After what looked like a potential in-person reopening this fall, private schools in Pierce County have been required to switch to online learning. The state order comes from the Tacoma-Pierce County Health Departments Director, Anthony L-T Chen, who instructed all schools in the area to teach remotely.
In the statement Chen released on Aug. 12, he explained that COVID-19 cases are currently too high in Pierce County, at a reported number of 1170 in the two weeks following Aug. 12. Once case activity decreases and the numbers go down, the department will allow more schools to reopen in-person.
Chen stated that he’s prepared to revise his requirement, as the Tacoma-Pierce County Health Department monitors COVID-19 disease activity closely.
The statement didn’t change the plans of a number of schools in the area, as they were already anticipating a remote start. Majority being public schools due to the larger number of attending students, in contrast to private schools with fewer students.
Bellarmine Preparatory School, despite being a private school with lower numbers of students and staff, also already planned to be online.
During July, private schools in the Pierce County area like Charles Wright Academy and Annie Wright schools announced they would be reopening for in-person teaching in the fall.
Both schools issued statements on their websites after announcing their reopening; stating how safety precautions such as social distancing, mask-wearing, daily temperature checks and sanitation would all take place.
During this time, the Tacoma-Pierce County Health Department released a statement where Chen only recommended that schools in the area be remote.
Susan Rice, the head of school at Charles Wright Academy, released a statement in response to Chen’s order the same day. Rice explained she’s disappointed in the requirement, as the school had already announced their reopening and mapped out how they would go about safety measures.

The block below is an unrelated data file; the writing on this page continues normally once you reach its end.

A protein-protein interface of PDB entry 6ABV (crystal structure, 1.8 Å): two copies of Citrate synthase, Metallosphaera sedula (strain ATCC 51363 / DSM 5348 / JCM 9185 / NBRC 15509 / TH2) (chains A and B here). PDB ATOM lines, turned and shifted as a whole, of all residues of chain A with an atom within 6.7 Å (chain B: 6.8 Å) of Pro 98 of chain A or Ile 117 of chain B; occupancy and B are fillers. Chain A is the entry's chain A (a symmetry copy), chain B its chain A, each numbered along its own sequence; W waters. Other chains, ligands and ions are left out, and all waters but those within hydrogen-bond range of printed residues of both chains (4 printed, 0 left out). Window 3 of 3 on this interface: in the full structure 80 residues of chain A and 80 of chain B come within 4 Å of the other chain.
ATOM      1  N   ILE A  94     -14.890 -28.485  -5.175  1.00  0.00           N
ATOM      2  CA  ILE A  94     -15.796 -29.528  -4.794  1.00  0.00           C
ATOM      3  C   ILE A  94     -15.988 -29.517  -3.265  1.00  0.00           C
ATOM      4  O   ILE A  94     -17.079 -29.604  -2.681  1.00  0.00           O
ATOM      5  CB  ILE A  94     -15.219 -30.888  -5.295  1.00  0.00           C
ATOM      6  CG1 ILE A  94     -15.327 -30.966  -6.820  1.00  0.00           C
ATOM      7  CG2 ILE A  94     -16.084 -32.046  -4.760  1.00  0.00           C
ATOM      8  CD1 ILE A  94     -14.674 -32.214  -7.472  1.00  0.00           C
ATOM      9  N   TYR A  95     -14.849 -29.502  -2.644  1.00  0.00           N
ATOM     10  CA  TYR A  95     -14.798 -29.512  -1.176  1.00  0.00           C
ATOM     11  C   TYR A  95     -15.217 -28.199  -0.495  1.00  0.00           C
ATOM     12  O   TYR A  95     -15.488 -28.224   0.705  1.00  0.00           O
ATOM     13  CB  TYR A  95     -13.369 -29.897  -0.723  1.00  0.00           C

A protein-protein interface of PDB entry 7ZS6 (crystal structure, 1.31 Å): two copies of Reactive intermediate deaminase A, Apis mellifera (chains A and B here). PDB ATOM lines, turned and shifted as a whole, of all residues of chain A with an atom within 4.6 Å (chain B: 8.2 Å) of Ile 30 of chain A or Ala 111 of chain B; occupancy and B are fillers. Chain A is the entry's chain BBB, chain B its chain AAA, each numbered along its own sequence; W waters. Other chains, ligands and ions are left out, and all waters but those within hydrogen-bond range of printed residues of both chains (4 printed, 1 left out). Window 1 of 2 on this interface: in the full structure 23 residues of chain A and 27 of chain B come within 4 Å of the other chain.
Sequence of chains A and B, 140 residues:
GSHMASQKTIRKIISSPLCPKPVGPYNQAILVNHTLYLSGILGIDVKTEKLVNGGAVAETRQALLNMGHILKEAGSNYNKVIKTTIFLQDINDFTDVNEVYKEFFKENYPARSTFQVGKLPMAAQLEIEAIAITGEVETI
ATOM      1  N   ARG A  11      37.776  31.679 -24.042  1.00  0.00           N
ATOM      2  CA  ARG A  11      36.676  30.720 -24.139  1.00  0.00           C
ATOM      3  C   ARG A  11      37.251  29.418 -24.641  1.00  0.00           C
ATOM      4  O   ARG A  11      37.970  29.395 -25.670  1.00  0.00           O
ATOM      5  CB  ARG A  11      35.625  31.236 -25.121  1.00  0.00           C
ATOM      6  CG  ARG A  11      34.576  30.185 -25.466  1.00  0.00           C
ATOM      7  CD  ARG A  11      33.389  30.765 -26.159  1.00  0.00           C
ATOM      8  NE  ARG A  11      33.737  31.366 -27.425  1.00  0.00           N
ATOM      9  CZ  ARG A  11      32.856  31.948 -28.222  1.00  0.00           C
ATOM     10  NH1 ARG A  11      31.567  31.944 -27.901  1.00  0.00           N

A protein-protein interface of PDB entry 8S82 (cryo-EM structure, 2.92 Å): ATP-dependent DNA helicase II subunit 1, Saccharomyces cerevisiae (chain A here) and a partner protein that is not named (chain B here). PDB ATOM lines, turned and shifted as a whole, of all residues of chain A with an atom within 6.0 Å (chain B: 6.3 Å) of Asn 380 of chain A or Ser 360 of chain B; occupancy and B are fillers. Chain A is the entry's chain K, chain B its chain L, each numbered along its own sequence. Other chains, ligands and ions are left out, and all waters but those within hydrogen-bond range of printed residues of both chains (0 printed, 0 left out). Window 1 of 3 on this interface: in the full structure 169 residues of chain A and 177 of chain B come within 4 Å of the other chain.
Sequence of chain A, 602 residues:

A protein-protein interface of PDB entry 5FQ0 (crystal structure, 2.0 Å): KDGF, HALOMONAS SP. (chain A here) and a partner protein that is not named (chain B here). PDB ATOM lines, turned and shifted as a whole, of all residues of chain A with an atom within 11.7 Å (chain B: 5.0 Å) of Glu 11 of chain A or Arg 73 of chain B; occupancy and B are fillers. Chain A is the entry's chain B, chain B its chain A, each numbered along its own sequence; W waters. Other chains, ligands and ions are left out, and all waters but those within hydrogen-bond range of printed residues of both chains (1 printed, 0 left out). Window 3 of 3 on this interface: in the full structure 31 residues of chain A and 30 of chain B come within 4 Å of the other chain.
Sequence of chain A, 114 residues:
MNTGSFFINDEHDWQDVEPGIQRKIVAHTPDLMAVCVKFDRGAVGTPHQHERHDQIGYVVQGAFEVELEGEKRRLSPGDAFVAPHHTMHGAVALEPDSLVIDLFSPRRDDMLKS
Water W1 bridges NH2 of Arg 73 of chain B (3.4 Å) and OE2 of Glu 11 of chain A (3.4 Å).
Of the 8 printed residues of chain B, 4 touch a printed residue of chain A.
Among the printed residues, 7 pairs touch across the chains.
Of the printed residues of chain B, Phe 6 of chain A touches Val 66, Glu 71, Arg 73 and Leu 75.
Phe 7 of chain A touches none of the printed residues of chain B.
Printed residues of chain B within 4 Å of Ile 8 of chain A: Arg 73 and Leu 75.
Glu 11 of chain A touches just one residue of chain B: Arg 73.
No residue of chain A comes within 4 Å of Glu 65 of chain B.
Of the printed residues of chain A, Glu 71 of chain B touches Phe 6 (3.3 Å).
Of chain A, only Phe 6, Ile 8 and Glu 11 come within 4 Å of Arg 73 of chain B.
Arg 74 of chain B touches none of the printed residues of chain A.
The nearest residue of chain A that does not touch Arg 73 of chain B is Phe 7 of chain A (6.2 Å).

In a survey of Charles Wright parents asking what they would choose for the fall quarter, more than 86% of the families who answered chose an in-person option for their child(ren).
Jen Willey, the marketing and communications director of Annie Wright Schools shared in a statement that the school had plans in place if ordered to be online. Although preferring to be in person, she described the school’s online program to be second to none.
According to Brandi Ledbetter, a certified nurse’s assistant, the need to switch private schools to fully remote wasn’t necessary.
“I do believe mask-wearing and social distancing is enough to protect children against COVID-19 because it has already been determined that younger generations are even less prone to catching the virus,” said Ledbetter.
Ledbetter explains that a better alternative would have been to have schools be in-person and offer online as a choice. Schools can do individual interviews with students, where information can be taken in about their living situations, such as if they live with high-risk people who may be elderly and/or immunocompromised. From there on out, decisions could be made about what students need to be online and what ones are able to be in-person.
Another alternative Ledbetter suggests is split days where one-half of students show up in person for a few days per week, then the other half shows up for the last few days.
“That way schools aren’t getting packed and social distancing would be easier,” said Ledbetter. “And the kids will still be getting social interaction and learning in class while maintaining the guidelines and being safe.”
She emphasized the importance of social interaction among children, claiming that they’re more hands-on learners.
“It’s time to prioritize our youth and their education while also maintaining reasonable and safe guidelines to prevent backlash,” said Ledbetter.
Willey also emphasized wanting children back in classrooms for learning purposes.
In the same email, she encouraged families of students at Annie Wright Schools to maintain safety precautions as much as possible to help get students back in the classrooms as soon as possible.
Currently, Chen has not made any further announcements on Pierce County schools being able to reopen for the fall. All statements can be found on the Tacoma-Pierce County Health Departments website, www.tpchd.org.
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